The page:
“Why do we have to fight for this? Where is the respect?” she asked. “And I’m also trying to say, stop abusing and uprooting our children, stop letting charter schools and gentrification drive out generations of Black and Brown people, and stop letting decades of fiscal mismanagement be the reason our children don’t feel loved and included in their communities.”

Former ILWU Local 10 President Trent Willis connected the longshore workers’ struggles and those of the teachers and school community. “Down at the Port, you have a billionaire who wants to build a playground right where the ILWU longshoremen work,” he said, referring to John Fisher, the billionaire owner of the Oakland A’s baseball team who is also an investor in charter schools. “Up here in the schools, you have the same billionaire who’s making a run on those public resources. And we have some elected officials who are paving the way for the billionaire to do this.”

Willis urged rally goers to join the coalition established earlier this year by teachers and longshore workers, Schools and Labor Against Privatization, or SLAP, “to start holding our elected officials accountable and to protest and to make sure we stop the privatization of Oakland, because it’s all related, and it all adds up to gentrification.”

Wrapping up the City Hall rally before marching through downtown Oakland to OUSD headquarters for the next gathering, OEA President Keith Brown declared, “We did it! We did it for our students, and for our community!

“It’s an honor to be here with ILWU Local 10, and we are fighting together for essential resources for our schools, to stop school closures and to stop the privatization happening here in Oakland … Just think about this: We have a city that is able to fund skyscrapers, able to fund stadiums, but cannot keep our schools open. We are going to keep fighting to make sure our schools stay open!”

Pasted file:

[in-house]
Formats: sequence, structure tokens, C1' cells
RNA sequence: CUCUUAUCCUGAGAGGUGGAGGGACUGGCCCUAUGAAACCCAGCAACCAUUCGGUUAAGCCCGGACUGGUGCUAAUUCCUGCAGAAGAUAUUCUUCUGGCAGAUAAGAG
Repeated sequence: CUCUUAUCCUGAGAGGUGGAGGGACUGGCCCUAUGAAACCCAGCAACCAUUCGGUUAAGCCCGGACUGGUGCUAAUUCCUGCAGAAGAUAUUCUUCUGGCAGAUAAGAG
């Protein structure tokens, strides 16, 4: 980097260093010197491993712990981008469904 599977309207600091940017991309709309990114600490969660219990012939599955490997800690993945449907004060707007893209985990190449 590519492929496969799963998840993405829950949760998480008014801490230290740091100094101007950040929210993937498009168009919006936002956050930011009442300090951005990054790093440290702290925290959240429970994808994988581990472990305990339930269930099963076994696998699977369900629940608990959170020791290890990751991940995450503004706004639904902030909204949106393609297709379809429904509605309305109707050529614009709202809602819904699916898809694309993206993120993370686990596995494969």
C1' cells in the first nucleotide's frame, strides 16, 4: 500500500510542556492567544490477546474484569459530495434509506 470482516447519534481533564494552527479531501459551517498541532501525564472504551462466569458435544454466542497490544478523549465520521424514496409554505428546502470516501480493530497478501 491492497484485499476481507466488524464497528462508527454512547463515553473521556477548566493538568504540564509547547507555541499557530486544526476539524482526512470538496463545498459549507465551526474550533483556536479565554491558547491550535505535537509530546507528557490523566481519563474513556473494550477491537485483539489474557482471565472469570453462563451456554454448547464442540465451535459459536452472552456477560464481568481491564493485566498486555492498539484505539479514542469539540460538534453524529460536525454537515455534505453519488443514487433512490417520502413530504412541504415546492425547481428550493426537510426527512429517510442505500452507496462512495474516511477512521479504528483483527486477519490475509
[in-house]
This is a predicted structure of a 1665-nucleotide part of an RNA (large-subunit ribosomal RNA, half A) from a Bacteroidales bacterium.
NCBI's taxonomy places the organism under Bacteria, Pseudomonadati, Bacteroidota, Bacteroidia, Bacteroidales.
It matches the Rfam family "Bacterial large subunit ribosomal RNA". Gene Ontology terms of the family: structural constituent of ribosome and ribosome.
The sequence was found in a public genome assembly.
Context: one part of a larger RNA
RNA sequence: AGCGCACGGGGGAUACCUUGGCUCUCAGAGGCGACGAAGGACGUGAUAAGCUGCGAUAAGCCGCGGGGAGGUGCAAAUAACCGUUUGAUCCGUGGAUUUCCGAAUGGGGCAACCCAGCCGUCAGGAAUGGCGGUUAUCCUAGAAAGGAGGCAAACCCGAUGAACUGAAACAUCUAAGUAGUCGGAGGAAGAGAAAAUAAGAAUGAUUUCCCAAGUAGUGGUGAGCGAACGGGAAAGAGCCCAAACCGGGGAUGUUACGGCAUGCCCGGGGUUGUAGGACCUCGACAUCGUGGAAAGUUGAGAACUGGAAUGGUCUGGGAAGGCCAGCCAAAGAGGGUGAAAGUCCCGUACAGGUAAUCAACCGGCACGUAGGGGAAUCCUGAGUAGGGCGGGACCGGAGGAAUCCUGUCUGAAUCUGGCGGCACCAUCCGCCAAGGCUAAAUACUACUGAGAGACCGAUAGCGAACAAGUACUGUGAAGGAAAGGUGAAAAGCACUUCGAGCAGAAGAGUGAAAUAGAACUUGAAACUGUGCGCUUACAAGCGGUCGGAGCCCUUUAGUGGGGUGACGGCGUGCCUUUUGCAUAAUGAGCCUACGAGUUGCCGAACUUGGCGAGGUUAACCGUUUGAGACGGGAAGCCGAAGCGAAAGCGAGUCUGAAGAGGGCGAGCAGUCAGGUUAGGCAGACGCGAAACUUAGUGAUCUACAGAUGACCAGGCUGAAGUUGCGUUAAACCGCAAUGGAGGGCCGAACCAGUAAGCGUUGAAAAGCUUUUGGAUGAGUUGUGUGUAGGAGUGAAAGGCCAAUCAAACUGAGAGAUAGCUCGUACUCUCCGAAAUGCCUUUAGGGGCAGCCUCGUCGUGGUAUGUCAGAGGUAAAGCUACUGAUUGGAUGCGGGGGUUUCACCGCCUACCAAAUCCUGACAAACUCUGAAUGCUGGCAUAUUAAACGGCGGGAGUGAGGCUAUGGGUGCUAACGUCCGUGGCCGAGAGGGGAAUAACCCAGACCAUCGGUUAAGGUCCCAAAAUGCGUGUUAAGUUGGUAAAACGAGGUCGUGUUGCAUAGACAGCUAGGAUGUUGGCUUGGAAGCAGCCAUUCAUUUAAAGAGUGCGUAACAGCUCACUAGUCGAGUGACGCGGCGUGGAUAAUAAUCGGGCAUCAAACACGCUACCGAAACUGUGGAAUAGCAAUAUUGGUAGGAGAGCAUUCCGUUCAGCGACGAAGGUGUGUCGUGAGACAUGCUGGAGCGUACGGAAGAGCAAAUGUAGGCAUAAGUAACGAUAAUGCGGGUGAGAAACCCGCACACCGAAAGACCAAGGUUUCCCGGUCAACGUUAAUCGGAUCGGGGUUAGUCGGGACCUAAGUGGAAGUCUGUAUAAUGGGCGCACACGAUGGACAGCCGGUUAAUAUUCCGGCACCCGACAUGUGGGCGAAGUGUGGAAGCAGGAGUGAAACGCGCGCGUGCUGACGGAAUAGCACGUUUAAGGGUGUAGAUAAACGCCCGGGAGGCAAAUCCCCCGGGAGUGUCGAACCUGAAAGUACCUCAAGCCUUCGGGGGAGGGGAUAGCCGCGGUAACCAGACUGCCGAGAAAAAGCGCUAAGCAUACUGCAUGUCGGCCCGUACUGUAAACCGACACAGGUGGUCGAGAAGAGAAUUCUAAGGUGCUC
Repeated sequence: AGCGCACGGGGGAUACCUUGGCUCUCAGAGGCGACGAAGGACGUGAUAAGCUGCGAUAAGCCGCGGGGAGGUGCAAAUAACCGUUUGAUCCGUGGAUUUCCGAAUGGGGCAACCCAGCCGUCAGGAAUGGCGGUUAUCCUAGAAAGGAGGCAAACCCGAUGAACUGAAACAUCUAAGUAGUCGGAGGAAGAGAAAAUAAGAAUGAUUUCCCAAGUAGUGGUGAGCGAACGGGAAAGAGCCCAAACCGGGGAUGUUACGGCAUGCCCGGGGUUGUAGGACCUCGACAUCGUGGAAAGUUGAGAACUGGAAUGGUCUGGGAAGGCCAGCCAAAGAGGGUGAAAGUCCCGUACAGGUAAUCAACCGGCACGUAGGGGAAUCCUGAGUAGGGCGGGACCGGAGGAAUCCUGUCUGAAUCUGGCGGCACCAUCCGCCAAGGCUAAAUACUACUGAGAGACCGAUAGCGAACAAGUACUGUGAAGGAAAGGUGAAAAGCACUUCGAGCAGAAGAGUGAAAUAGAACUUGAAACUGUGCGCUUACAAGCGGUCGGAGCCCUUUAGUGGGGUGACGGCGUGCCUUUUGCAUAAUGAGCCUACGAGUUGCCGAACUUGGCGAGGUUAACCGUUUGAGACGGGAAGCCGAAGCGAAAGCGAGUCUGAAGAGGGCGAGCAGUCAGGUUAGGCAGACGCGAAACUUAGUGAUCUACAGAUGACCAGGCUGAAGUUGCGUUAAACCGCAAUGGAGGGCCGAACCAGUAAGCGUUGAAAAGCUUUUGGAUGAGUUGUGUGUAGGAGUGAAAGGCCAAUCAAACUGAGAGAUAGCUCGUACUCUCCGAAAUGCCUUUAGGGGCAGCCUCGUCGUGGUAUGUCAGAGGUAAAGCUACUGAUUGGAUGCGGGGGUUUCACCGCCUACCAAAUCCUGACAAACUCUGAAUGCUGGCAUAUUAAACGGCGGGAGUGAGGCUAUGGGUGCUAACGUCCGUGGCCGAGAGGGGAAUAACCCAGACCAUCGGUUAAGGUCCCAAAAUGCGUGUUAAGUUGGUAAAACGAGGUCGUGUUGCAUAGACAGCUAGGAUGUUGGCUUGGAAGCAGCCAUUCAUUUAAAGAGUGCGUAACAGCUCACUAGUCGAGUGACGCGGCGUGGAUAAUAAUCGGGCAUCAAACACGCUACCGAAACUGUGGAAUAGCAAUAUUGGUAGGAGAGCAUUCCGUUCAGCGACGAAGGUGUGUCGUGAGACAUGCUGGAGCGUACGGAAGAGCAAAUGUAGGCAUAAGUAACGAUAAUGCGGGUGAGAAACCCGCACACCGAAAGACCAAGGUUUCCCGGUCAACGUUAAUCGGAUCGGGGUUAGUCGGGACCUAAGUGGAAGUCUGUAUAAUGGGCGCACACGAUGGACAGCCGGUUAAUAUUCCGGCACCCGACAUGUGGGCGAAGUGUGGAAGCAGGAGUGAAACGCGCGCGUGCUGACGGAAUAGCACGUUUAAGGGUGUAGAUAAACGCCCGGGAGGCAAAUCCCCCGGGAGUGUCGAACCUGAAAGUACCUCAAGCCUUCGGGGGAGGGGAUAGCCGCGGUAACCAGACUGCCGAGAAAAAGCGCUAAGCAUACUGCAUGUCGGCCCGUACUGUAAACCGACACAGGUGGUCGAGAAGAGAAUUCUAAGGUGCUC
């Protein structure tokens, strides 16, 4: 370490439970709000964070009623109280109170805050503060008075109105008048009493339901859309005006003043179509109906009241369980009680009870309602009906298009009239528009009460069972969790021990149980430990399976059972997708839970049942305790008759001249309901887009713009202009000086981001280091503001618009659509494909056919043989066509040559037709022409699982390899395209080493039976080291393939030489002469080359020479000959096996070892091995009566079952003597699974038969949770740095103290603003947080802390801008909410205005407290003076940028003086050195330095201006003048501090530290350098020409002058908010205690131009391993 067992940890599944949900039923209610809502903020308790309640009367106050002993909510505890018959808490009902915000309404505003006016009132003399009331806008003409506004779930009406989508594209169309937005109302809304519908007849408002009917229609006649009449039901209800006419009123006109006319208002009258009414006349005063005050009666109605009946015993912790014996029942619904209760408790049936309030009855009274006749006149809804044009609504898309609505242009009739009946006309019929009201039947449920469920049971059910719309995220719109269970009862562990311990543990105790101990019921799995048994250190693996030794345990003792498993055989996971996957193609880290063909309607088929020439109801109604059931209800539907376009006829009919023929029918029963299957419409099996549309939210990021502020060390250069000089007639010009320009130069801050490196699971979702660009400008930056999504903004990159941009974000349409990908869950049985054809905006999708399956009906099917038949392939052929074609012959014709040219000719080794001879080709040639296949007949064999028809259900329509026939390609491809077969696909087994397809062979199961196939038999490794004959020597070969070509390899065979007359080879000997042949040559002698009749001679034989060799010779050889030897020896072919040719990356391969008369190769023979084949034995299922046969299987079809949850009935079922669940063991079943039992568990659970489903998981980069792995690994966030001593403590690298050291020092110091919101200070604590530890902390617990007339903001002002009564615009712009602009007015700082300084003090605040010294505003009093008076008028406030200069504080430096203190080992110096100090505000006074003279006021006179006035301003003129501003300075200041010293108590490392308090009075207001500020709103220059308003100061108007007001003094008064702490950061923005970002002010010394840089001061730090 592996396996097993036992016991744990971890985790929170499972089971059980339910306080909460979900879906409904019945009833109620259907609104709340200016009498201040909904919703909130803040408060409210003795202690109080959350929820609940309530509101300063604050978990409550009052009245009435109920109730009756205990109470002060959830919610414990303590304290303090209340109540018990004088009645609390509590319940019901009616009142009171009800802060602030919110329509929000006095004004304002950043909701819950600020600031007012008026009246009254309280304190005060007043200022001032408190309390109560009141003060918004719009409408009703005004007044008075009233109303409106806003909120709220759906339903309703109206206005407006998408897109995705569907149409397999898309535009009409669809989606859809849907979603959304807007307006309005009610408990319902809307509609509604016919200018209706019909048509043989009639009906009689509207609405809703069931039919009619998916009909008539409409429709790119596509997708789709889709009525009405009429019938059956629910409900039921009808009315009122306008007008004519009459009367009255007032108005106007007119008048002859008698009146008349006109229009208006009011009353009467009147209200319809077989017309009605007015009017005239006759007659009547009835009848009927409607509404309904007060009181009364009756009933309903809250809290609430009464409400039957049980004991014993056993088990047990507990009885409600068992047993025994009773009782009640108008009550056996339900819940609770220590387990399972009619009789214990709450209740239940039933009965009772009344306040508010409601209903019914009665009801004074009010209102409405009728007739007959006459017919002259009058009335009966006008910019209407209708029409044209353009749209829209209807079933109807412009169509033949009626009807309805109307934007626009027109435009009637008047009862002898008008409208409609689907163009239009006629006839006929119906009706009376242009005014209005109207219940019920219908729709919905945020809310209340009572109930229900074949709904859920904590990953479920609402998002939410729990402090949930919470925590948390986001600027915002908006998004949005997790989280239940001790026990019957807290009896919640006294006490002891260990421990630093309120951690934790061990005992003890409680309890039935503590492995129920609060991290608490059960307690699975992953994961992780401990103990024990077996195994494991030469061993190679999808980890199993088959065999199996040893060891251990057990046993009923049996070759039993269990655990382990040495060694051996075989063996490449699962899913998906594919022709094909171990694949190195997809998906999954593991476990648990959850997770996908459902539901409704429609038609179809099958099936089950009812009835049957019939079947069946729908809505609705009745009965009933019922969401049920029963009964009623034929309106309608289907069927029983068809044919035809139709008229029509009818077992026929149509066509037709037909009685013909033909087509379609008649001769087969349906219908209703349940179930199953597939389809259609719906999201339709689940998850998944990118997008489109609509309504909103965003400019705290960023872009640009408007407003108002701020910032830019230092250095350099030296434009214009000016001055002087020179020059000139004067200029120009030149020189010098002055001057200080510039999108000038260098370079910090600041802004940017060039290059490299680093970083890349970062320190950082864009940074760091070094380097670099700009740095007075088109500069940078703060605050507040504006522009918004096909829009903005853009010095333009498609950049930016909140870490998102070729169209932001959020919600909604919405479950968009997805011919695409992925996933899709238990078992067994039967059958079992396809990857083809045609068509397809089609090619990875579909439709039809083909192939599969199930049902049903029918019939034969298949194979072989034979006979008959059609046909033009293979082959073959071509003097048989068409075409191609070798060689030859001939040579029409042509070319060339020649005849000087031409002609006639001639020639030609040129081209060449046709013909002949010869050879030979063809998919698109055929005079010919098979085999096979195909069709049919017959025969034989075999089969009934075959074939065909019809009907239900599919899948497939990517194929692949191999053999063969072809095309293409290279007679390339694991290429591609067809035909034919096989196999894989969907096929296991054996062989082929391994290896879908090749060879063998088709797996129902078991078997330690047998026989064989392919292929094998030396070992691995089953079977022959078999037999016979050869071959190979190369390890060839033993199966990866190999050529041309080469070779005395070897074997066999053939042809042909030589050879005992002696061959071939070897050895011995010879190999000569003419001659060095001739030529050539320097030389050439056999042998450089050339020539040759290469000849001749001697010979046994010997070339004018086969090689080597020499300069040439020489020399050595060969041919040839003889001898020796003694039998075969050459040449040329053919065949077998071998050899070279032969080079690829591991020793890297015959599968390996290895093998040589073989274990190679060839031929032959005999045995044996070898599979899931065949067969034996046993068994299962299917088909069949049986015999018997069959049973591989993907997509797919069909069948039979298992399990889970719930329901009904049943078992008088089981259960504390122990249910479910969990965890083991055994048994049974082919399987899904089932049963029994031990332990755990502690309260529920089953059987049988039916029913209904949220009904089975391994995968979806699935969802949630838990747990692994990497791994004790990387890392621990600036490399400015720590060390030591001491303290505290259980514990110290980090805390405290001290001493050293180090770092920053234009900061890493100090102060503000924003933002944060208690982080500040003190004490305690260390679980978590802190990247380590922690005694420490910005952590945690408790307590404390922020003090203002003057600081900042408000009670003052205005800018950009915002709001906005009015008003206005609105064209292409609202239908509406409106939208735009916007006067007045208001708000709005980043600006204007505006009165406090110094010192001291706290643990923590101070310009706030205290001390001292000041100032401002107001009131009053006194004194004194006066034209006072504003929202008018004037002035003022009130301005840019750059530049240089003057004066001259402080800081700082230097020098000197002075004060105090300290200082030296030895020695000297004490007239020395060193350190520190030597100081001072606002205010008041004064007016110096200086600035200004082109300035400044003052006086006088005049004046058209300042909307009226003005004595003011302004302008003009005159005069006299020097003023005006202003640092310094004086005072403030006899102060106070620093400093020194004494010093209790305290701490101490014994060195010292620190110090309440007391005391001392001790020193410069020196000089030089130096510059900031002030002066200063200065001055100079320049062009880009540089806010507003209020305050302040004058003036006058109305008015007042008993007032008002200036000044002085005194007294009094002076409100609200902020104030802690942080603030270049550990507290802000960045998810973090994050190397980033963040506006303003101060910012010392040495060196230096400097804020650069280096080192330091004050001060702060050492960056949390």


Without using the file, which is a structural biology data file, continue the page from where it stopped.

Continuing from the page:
With that, the crowd marched off to the second rally, and then to join the Port of Oakland workers at the docks.

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Putting the situation in perspective at the very beginning of the day was Catie Tombs, who teaches humanities at MetWest High School. In a conversation during the early morning picket at the campus shared by MetWest and Westlake Middle School, she said she thinks parents understand that “if we continue to allow school closures, they’re going to grow in numbers. Families are seeing that this could happen to their neighborhood school, or the school they’re about to send their kid to. We’re telling the district, this isn’t going to work, this isn’t going to happen.”

Tombs shared her observations that for younger students, closures can put students on “a quick, slippery slope … because their schools are part of their family identity.” And with older students like those at MetWest, she said, “I don’t think the district understands the narrative they’re creating for students, and whether they feel listened to. We tell our students, if you speak up, organize, put yourself out there, change can be made. It’s crushing when it doesn’t go that way.”

She said she understands there will be fiscal needs and areas for improvement. “But if we’re going to do this important work, we need to do it right, and we need to do it with everybody at the table and talk to the people I feel I work for: the students and families.”


CONTRIBUTOR

Marilyn Bechtel
Marilyn Bechtel

Marilyn Bechtel writes for People’s World from the San Francisco Bay Area. She joined the PW staff in 1986 and currently participates as a volunteer. Marilyn Bechtel escribe para People's World desde el Área de la Bahía de San Francisco. Se unió al personal de PW en 1986 y actualmente participa como voluntaria.